Photos by Kyle LaMere
Regardless of whether you have experienced her beaming smile in person, or heard of her work, or the organization she founded, Reveca Torres is changing the way you think about people with spinal cord injuries and disorders. An artist, storyteller and humanitarian, the Chicago-based quad is promoting an exciting new identity for the SCI/D community — one that moves beyond the dichotomy of the inspirational and the depressing to a more approachable and real depiction of what people face every day. She understands the importance of empowering people within the SCI/D community, while connecting with and educating people outside the community, and her unique approach to achieving those ends is at the heart of why she is the 2015 NEW MOBILITY Person of the Year.
Reveca Torres is too restless to sit behind a desk every day. She devotes most of her time to running Backbones, the SCI/D nonprofit she founded, out of her home in suburban Chicago, but she loves to leap into adventures, both large and small. Variety keeps Torres, 34, motivated and stimulated. “It keeps it exciting. I like trying new things, new activities. I might not always get good at them, but I like to try.”
This week it’s a group harmonica lesson at the Old Town School of Folk Music in Chicago, where I agree to meet her. The instructor is named Skip. He’s a robust and avuncular white man with a gray beard. He wears an Irish motorist cap. His black pants are hiked up high around the equator of his waist.
The five students join Skip in singing a few rounds of the blues song he is about to have them take turns playing.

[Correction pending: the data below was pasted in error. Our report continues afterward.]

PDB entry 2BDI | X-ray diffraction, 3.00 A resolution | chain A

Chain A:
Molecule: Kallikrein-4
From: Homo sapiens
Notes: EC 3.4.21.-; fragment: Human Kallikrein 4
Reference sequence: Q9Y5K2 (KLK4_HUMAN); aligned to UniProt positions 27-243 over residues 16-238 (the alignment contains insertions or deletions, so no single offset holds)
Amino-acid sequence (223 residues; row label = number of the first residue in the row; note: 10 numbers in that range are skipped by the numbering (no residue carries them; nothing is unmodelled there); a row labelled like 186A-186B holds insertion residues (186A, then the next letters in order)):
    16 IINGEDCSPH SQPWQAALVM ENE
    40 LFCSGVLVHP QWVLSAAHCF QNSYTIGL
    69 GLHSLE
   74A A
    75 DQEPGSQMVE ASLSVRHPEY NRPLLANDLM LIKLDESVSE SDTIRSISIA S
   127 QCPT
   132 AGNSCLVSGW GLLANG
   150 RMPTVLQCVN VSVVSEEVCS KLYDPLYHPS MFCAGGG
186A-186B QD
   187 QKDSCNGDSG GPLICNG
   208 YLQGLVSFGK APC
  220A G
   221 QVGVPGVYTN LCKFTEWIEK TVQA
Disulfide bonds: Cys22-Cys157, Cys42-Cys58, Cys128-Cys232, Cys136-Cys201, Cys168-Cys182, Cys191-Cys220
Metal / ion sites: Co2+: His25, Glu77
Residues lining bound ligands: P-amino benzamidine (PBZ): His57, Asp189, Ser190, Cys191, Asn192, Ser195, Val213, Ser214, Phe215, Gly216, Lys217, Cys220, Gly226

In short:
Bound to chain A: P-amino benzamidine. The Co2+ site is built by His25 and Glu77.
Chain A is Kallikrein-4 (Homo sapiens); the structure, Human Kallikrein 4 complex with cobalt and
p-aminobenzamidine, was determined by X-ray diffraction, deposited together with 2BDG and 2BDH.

How long? How long?
Has the evenin’ train been gone?
Torres sings tentatively as she stares intently at the song lyrics spread out on the music stand in front of her wheelchair. In her lap rests a small black case containing a wide array of harmonicas.
How long? How long?
Baby how long?
It’s Torres’ turn to play the tune solo. Her sound is faint and thin. She has a bit of a struggle keeping up the tempo. The song ends with everybody singing one last round. And then Skip says, “Such a gloomy song.”
Yes, but it goes well with the gloomy autumn day. Outside the window, the afternoon sky is slate gray. Golden leaves still cling to bare black tree branches. Torres looks at me after the song ends and says, “I’m out of breath.” But then Skip announces that the next song for everybody to play will be Cabaret. It’s a much faster tempo. Hang on tight!
After class Torres and I chat in the lobby of the Old Town School. She says she played much better during her round of harmonica lessons earlier in the year, but she got rusty over the summer because she didn’t keep up practicing. She says she played violin before her injury happened on the last day of 1995. As a kid, she fantasized about being in a Mariachi band. After the injury, she says, “I tried playing the violin to see if I could adapt it somehow. But you really need fingers for that. I was looking for something to play.” And then a few years back her nephew gave her a harmonica “just to mess around with,” she says. “I told him, ‘I can probably do this. And it’ll probably help my breathing, too.’”